Skip Navigation U.S. Department of Health and Human Services
Agency for Healthcare Research Quality
Archive print banner

Pharmaceutical Research

This information is for reference purposes only. It was current when produced and may now be outdated. Archive material is no longer maintained, and some links may not work. Persons with disabilities having difficulty accessing this information should contact us at: Let us know the nature of the problem, the Web address of what you want, and your contact information.

Please go to for current information.

Laboratory drug monitoring of outpatients taking long-term medications could be improved

Patients taking long-term medications such as cholesterol-lowering statins and blood-thinning warfarin should be monitored for drug-related problems via laboratory tests. Yet, lapses in such monitoring among outpatients are common, according to a study supported by the Agency for Healthcare Research and Quality (Contract No. 290-00-0015). Among patients taking an average of nine medications each in 2001, nearly half did not receive one or more recommended laboratory tests to monitor drug safety.

Researchers examined claims data from two HMOS to determine rates of missed laboratory tests in 1999, 2000, and 2001 in patients receiving certain chronic medications for which specific laboratory monitoring is recommended. The total patients studied each year ranged from about 30,000 to 37,000.

Among these patients, 47 percent in 1999, 45 percent in 2000, and 44 percent in 2001 did not receive one or more laboratory tests recommended for safety monitoring. For example, 22 to 27 percent of patients taking statins, which can impair liver function, did not receive a liver function test during a 12-month period. Even when doctors believe laboratory monitoring is clinically important, they may be hampered by the patient not accessing health care, lack of time during patient visits, not having easy access to records of the patient's current drug regimen, and lack of tracking tools such as computerized reminders for the physician or mailed reminders to the patient.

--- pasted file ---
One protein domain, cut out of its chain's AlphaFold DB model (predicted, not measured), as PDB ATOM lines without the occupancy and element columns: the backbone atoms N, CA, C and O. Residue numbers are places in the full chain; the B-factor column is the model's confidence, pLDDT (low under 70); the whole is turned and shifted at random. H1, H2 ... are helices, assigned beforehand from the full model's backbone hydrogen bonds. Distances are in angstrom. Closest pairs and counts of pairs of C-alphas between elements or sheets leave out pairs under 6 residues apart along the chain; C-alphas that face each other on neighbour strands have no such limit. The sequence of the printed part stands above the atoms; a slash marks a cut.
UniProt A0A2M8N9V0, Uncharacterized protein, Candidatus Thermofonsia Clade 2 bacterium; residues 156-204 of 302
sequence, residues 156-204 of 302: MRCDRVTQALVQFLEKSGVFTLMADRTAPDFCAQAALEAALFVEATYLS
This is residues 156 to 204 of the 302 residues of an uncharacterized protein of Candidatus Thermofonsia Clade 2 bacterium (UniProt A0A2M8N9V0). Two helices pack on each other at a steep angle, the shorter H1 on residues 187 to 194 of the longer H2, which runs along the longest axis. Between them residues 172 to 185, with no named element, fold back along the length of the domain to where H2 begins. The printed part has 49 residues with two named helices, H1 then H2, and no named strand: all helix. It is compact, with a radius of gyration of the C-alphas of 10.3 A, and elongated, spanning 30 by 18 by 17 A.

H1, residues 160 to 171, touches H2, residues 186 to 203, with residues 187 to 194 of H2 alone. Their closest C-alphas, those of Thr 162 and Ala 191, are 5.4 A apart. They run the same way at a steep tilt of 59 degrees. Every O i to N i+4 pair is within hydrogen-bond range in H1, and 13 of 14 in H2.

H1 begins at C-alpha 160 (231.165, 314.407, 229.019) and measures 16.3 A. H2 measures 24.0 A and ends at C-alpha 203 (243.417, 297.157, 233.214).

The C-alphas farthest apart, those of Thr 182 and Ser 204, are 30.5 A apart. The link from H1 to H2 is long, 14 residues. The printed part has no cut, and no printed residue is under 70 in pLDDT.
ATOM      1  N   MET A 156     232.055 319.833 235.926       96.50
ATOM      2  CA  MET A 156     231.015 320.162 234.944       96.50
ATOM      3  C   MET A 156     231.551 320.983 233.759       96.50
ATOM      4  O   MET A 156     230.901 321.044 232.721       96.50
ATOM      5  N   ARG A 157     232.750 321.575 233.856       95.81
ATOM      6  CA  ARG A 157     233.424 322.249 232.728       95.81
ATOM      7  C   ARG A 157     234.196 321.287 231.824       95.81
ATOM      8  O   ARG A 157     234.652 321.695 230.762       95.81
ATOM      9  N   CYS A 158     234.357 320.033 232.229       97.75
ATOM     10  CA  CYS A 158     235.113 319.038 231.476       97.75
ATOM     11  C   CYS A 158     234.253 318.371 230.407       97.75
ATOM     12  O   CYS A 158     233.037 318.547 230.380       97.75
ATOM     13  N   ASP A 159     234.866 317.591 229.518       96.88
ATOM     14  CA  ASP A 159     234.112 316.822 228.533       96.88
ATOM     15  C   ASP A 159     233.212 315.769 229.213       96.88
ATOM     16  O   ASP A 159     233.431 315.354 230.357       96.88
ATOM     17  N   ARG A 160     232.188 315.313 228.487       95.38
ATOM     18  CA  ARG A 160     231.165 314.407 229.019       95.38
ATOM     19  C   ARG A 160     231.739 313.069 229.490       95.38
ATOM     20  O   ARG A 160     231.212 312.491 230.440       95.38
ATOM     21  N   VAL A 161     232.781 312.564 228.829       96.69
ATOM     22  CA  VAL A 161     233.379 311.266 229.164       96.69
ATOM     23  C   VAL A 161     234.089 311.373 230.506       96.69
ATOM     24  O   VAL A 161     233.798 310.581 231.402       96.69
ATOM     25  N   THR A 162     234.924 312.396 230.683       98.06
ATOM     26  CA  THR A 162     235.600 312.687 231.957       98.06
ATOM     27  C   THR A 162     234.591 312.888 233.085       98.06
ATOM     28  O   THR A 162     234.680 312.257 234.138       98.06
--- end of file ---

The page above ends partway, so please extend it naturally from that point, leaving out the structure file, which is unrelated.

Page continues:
More details are in "Laboratory safety monitoring of chronic medications in ambulatory care settings," by Judith S. Hurley, M.D., R.D., Melissa Roberts, M.S., Leif I. Solberg, M.D., and others, in the Journal of General Internal Medicine 20, pp. 331-333, 2005.

Return to Contents
Proceed to Next Article

The information on this page is archived and provided for reference purposes only.


AHRQ Advancing Excellence in Health Care